I tried gently herding him into the bathroom. That didn’t work either. He climbed the upstairs curtains to get away. And we learned that he has some serious jumping skills.
Finally, with some creative use of towels to block his routes, we were able to corral him into the bathroom. I closed the door and let him settle down before checking in on him. If my memory is correct, we moved the camera we’d gotten to keep an eye on Sandy and Koya in their room into the bathroom so we could check in on Bumble. Or, we moved the camera a couple of days later. It’s been a year, and I’m not 100% positive either way.
Mostly, though, we left him alone for the rest of the day. We let Sandy out of his room, and he sniffed around places Bumble had been. Overall he was a bit twitchy. Unsurprising, I suppose.
The next morning, June 2, Bumble had eaten, drunk most of his water, and used the litter box, so those worries were eliminated. He also allowed us to approach him, give him light pets, and even brush him. I knew, then, that we’d be OK. It would take time, and a significant amount of love, but he’d be OK.
We kept Bumble in the closed bathroom for a while, keeping a close eye on him via the camera and even talking to him through it during the day to get him more used to our voices. We kept his water bowl full, and his litter box clean to make things as nice for him as possible. The feeder is automated and on a set schedule, so he could get used to meal times.
We visited him often while we were home, sitting near him, speaking softly to him, and giving him gentle pets, which he really seemed to enjoy. His purr certainly picked up, and he showed no signs of being distressed. Every so often, he’d even roll to the side to get belly rubs.
Bumble also enjoyed getting brushed, rolling from one side to the other and purring his deep, grumbly, “really happy” purr.
Sandy, of course, was very curious about what was going on in the mysterious room we kept disappearing into. He’d sniff around the door, and try to sneak in when we were going in or out. But he still hissed, so we never let him further than the threshold.
After a few days, though, he laid off the hissing, so we started letting him in for supervised visits. We’d hold him at the open door, chastising him if he hissed. Nothing harsh, of course, just a simple, “no hissing, you know better,” or something similar in a stern voice. He’d usually look sheepish afterward.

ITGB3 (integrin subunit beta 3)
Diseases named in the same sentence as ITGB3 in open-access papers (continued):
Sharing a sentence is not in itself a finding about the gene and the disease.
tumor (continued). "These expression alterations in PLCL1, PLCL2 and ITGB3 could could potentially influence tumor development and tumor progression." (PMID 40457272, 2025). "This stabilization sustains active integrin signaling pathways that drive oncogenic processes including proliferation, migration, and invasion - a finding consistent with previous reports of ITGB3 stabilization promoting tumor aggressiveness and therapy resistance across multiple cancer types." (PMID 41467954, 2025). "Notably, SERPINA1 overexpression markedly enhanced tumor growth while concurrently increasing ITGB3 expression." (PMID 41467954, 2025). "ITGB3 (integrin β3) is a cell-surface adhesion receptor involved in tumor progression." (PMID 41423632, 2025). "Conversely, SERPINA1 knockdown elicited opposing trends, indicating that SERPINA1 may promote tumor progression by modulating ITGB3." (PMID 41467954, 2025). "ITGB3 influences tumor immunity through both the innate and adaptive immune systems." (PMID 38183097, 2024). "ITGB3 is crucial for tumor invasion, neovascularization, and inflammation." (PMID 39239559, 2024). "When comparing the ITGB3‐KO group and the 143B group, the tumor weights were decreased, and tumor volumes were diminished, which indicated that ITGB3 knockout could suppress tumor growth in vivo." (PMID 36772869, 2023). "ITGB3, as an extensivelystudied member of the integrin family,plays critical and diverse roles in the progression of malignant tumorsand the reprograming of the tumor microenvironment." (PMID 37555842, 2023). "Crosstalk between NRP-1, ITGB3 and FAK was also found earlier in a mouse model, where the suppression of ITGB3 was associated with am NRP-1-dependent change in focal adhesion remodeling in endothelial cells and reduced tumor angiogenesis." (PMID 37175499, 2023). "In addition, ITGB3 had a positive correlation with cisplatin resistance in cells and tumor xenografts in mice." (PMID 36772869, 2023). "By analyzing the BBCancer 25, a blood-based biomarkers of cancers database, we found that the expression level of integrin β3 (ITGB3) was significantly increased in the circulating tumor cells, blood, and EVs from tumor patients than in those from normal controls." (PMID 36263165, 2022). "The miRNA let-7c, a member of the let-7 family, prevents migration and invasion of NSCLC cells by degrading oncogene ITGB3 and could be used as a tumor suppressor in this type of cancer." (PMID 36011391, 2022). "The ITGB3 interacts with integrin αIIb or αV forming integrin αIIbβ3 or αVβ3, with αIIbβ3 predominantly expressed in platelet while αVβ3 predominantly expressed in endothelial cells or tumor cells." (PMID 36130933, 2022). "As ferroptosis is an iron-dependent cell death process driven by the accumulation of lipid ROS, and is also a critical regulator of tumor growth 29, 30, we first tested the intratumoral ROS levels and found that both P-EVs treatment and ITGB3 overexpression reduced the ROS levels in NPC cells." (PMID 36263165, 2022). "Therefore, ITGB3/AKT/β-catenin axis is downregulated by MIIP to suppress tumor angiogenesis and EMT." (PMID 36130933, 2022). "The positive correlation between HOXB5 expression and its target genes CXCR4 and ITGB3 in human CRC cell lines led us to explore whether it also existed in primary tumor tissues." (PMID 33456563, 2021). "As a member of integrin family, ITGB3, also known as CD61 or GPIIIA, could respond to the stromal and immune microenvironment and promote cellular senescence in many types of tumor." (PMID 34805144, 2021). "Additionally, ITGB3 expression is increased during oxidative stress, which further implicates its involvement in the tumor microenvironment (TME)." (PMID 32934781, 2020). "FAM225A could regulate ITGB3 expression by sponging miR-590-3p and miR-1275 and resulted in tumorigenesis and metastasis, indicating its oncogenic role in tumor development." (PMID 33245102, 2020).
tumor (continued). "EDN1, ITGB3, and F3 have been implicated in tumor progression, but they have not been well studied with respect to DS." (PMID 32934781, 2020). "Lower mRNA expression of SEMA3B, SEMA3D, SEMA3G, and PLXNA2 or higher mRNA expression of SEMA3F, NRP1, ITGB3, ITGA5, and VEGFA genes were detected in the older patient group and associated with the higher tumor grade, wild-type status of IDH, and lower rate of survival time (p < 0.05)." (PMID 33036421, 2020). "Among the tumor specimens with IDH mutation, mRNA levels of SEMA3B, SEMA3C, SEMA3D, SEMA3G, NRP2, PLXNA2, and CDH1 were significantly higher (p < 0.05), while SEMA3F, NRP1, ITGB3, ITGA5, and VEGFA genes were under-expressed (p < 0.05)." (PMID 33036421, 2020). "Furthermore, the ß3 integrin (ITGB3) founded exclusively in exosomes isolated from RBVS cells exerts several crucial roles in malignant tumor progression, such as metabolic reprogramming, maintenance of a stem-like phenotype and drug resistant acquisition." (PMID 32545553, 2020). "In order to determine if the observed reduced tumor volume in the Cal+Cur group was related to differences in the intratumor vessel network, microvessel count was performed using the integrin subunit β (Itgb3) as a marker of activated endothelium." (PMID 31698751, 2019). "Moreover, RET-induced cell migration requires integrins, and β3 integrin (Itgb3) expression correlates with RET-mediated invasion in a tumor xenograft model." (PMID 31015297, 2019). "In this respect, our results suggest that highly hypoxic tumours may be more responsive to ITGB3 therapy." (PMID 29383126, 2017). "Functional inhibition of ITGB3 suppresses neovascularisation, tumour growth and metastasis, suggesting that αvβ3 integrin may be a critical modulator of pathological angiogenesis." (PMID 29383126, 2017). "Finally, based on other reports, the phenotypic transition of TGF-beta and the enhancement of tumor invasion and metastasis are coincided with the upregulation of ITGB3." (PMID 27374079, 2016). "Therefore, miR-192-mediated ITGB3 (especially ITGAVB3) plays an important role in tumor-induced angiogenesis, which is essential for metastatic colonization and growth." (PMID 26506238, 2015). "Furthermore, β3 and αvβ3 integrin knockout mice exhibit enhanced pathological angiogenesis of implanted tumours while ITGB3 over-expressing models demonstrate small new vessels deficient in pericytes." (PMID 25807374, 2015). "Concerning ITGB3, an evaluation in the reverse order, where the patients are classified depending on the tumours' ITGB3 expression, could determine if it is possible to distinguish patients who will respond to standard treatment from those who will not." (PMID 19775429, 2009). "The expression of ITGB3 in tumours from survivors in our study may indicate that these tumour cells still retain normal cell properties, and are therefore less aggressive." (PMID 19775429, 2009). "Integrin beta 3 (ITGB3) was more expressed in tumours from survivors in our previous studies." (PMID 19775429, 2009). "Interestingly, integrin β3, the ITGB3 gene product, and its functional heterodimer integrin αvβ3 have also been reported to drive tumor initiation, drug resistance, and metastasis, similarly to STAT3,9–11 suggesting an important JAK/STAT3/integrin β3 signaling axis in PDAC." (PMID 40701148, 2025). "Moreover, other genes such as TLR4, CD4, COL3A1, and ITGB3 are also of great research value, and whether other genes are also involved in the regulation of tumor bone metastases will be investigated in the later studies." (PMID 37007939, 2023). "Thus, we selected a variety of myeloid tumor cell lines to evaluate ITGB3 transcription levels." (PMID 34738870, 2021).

By June 8th, Bumble had settled in enough that we left the door open at night to allow him to explore. And he did, taking very short jaunts, as you can see by the time code.
We also decided to leave the door open during the day to allow Sandy to visit with him. That first day resulted in some amusing interactions.
What you don’t see in that video, because the camera cut off, is Sandy hissing at me because I wouldn’t let him eat Bumble’s litter-coated poo. Cats are weird.
He went back a few hours later and tried talking to Bumble, who virtually ignored him, likely from fear.
Despite Bumble’s continued timidity, he was getting more curious about general goings-on.
I’d gone into the bathroom to adjust the camera so we could see the entire bathroom floor, rather than just some of it and a lot of wall.
Over the next couple of days, Sandy tried everything he could think of to get Bumble to pay attention to him, with minimally successful results.
He even badgered him in the litterbox.
Neither seemed inclined to attack the other anymore, so, in an effort to encourage Bumble to explore more, I moved his food to the kitchen. And in an attempt to forward their relationship, we decided to let Sandy out at night. That was a first for him, he’d never been allowed to stay out at night, and now he had a playmate!
They were careful around each other that night, and for several nights after.
Bumble spent less and less time in the bathroom, exploring both night and day (making sure to give us a wide berth while he was out and about with us). To help push him along, I moved his litter box to the cat room one morning and closed off the bathroom before going to bed.
His new “safe place” became under the chair closest to the wall in the front room, although he would occasionally hide under the other chair, too.
He spent most of his time while we were at home there, so Jim and I spent a considerable amount of time on the floor talking to him or petting him lightly. Let me tell you, bodies out of their 20s don’t really like laying on a hard floor in odd positions. There were plentiful body aches earned while cultivating Bumble’s trust. And an equal amount of numb limbs.